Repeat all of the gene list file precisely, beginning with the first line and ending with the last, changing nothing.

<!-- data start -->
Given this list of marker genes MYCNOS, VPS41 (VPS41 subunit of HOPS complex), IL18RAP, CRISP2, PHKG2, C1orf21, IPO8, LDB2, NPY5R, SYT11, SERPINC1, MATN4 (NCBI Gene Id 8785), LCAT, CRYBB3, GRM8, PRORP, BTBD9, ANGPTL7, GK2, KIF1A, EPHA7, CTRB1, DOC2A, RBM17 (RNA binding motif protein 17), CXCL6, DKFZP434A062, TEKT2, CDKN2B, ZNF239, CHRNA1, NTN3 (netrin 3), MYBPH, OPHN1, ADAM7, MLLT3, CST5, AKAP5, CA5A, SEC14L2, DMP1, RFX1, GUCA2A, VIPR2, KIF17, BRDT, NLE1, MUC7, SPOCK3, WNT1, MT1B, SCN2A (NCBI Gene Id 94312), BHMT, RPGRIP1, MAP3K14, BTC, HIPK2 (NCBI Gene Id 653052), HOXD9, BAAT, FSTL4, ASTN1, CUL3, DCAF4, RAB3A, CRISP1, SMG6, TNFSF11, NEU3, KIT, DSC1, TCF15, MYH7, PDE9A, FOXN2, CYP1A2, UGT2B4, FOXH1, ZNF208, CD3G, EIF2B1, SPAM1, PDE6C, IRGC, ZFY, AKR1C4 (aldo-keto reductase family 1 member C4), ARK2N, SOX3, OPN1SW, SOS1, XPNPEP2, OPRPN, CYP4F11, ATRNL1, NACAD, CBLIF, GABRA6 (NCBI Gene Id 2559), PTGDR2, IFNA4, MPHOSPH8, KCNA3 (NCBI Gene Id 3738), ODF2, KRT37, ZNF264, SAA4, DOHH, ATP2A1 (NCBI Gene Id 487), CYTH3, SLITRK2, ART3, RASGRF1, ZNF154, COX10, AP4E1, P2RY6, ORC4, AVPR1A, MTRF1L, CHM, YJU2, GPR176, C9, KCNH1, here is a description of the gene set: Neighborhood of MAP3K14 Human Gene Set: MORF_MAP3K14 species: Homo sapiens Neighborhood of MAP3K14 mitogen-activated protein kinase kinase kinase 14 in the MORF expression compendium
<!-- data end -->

Given this list of marker genes MYCNOS, VPS41 (VPS41 subunit of HOPS complex), IL18RAP, CRISP2, PHKG2, C1orf21, IPO8, LDB2, NPY5R, SYT11, SERPINC1, MATN4 (NCBI Gene Id 8785), LCAT, CRYBB3, GRM8, PRORP, BTBD9, ANGPTL7, GK2, KIF1A, EPHA7, CTRB1, DOC2A, RBM17 (RNA binding motif protein 17), CXCL6, DKFZP434A062, TEKT2, CDKN2B, ZNF239, CHRNA1, NTN3 (netrin 3), MYBPH, OPHN1, ADAM7, MLLT3, CST5, AKAP5, CA5A, SEC14L2, DMP1, RFX1, GUCA2A, VIPR2, KIF17, BRDT, NLE1, MUC7, SPOCK3, WNT1, MT1B, SCN2A (NCBI Gene Id 94312), BHMT, RPGRIP1, MAP3K14, BTC, HIPK2 (NCBI Gene Id 653052), HOXD9, BAAT, FSTL4, ASTN1, CUL3, DCAF4, RAB3A, CRISP1, SMG6, TNFSF11, NEU3, KIT, DSC1, TCF15, MYH7, PDE9A, FOXN2, CYP1A2, UGT2B4, FOXH1, ZNF208, CD3G, EIF2B1, SPAM1, PDE6C, IRGC, ZFY, AKR1C4 (aldo-keto reductase family 1 member C4), ARK2N, SOX3, OPN1SW, SOS1, XPNPEP2, OPRPN, CYP4F11, ATRNL1, NACAD, CBLIF, GABRA6 (NCBI Gene Id 2559), PTGDR2, IFNA4, MPHOSPH8, KCNA3 (NCBI Gene Id 3738), ODF2, KRT37, ZNF264, SAA4, DOHH, ATP2A1 (NCBI Gene Id 487), CYTH3, SLITRK2, ART3, RASGRF1, ZNF154, COX10, AP4E1, P2RY6, ORC4, AVPR1A, MTRF1L, CHM, YJU2, GPR176, C9, KCNH1, here is a description of the gene set: Neighborhood of MAP3K14 Human Gene Set: MORF_MAP3K14 species: Homo sapiens Neighborhood of MAP3K14 mitogen-activated protein kinase kinase kinase 14 in the MORF expression compendium